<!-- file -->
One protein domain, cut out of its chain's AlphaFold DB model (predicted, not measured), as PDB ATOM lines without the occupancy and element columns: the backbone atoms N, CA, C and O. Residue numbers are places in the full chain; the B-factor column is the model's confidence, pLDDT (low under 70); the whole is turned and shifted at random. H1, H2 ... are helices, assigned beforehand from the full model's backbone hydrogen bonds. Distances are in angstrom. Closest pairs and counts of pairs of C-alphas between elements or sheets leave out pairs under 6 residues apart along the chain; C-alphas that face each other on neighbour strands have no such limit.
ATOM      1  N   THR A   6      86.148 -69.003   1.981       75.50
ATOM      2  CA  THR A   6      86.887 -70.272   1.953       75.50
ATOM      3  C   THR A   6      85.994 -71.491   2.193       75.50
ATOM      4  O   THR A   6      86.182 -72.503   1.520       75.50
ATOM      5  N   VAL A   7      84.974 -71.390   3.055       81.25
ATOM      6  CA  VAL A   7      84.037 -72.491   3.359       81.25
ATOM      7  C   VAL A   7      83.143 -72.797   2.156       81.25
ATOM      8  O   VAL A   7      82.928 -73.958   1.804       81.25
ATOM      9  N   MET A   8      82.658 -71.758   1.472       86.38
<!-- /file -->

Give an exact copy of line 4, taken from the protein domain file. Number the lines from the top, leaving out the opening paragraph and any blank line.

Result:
ATOM      4  O   THR A   6      86.182 -72.503   1.520       75.50